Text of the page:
Syrian President Bashar al-Assad Discusses Challenges and Prospects in Arab Relations
Bashar al-Assad, the president of Syria, spoke about the rekindled ties with the Arab world in a recent televised interview, outlining the difficulties and hopes ahead. His first public appearance since Damascus was admitted to the Arab League earlier this year was this interview.
Assad highlighted the difficulty of repairing ties with diverse Arab countries and the fine line that must be struck when navigating the complexities of geopolitical dynamics. At the Arab League summit in Jeddah, he emphasised his meeting with Saudi Crown Prince Mohammed bin Salman, highlighting the cautious optimism that has pervaded these exchanges.
The tense relationship with Turkey was one of the significant issues in the interview. Due to a disagreement over the evacuation of Turkish forces from the northwest of Syria, which is controlled by rebels, Assad remarked that a meeting with Turkish President Tayyip Erdogan was impossible. In contrast to Erdogan, who wants to legitimate Turkey’s existence, Assad stated that Syria wants Turkey to leave its territory. The resulting difference hampered the opportunity for a compelling conversation about goals.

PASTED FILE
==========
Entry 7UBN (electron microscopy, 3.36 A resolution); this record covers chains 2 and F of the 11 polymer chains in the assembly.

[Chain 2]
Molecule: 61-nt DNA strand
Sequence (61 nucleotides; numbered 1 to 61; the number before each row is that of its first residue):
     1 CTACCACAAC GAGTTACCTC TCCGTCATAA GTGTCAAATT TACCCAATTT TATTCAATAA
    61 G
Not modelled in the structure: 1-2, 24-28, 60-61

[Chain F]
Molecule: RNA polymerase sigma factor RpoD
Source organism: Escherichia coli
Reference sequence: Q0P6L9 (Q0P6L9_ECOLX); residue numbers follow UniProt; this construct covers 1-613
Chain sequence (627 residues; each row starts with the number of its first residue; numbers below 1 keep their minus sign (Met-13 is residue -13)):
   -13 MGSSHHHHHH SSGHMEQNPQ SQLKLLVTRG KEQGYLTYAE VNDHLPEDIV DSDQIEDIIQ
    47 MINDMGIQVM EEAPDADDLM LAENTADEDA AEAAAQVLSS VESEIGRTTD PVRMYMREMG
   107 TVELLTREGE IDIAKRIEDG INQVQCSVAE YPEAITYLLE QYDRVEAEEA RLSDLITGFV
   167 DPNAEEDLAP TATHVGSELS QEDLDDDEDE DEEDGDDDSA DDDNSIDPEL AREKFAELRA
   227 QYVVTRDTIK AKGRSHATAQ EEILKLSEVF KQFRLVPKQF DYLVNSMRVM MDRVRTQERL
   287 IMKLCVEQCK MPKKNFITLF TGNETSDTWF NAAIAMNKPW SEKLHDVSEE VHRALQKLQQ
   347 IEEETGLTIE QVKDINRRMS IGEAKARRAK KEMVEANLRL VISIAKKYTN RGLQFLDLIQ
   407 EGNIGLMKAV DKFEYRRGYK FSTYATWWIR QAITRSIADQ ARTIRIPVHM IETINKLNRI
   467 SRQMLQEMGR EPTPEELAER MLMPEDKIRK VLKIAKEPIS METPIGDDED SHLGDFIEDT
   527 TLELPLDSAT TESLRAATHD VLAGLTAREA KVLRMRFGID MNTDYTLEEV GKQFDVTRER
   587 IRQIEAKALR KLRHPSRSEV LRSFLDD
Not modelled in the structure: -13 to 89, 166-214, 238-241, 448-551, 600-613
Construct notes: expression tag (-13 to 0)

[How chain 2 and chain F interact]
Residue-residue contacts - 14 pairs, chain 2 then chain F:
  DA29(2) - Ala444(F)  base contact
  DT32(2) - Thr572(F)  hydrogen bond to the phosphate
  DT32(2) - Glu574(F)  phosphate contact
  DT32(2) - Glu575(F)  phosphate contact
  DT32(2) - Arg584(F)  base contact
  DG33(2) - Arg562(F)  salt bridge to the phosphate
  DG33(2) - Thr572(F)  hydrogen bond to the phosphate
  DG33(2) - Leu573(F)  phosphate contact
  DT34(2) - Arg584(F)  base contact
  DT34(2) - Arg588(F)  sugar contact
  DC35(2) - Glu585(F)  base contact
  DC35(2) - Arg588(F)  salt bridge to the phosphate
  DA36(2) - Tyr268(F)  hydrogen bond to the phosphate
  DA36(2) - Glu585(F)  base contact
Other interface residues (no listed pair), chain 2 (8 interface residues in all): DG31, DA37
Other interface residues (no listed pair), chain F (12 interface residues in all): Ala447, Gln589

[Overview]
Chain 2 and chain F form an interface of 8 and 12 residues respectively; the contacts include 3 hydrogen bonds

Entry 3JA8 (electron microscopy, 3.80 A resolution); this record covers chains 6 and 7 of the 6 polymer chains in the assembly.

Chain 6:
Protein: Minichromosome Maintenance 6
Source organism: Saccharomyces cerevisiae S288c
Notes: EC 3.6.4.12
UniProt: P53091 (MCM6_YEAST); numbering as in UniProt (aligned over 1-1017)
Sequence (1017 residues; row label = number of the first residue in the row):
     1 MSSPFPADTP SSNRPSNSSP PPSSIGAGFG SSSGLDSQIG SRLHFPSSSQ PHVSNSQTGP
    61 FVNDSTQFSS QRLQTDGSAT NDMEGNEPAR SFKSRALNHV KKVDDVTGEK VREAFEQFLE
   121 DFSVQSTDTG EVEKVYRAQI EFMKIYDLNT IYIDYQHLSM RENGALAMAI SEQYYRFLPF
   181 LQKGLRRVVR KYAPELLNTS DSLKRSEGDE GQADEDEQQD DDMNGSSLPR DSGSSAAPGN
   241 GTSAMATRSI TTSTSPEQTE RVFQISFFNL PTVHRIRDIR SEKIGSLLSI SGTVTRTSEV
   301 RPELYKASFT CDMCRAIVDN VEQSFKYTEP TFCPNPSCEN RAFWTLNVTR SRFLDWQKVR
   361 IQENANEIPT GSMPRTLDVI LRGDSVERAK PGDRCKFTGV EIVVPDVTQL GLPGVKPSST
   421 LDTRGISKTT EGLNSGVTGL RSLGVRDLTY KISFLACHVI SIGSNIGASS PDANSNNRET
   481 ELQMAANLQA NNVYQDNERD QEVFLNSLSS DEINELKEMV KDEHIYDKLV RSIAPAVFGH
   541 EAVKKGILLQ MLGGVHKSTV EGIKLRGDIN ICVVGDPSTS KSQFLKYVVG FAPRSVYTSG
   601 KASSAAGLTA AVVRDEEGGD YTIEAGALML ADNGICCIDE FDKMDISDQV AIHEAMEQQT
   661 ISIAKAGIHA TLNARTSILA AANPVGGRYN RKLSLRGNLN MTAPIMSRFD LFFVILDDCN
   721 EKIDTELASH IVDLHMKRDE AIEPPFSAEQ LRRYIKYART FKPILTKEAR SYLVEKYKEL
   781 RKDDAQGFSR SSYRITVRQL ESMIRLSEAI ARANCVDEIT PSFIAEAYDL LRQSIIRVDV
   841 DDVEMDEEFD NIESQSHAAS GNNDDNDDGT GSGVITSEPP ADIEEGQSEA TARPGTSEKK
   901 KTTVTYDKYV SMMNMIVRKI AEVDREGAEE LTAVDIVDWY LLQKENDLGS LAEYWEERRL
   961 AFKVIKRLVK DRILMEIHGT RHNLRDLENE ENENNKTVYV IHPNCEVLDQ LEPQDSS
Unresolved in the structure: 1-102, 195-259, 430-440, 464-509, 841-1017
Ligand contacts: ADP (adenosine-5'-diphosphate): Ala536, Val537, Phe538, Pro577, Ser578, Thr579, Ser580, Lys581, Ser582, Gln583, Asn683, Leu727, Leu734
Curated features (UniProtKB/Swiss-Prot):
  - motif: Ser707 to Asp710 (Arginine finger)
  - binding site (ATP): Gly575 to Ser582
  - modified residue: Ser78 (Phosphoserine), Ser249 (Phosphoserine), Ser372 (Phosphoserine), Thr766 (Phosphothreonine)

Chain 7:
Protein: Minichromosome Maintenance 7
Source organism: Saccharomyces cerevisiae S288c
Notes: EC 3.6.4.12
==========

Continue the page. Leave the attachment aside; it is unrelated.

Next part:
Assad also addressed claims that his nation participated in the drug trade, including manufacturing and selling the amphetamine-like substance Captagon. As one of their requirements for bettering relations, Arab countries have called on Syria to address this problem. These allegations were firmly refuted by Assad, who called them “illogical,” and he emphasised Syria’s shared interest with Arab countries in stopping drug trafficking.
The interview showed that the Syrian government faces economic difficulties amid these problems. The devaluation of the national currency, severe sanctions, the unrest in the neighbouring country of Lebanon, and the loss of critical oil-producing regions have exacerbated the deplorable state of Syria’s economy. Millions of Syrians who have been forced to flee their nation have been discouraged from returning, according to Assad.
Assad discussed the effects of the Caesar Act of 2020, a series of strict penalties imposed on Syria by the United States and the European Union, in the context of international relations. He admitted that, despite the difficulty the Caesar Act creates, Syria has managed to get past it. Assad highlighted sporadic discussions with the US but voiced doubt about the results of these conversations.
The interview provided insight into the complex issues and sensitive talks that shape Syria’s changing ties to the Arab world and other countries. It brought to light the complex strategy that Assad’s administration must use to balance its objectives with those of its regional allies, all against the backdrop of a complicated geopolitical environment. Syria’s decisions will continue to influence the course that the country takes in the future as it tries to negotiate these diplomatic seas.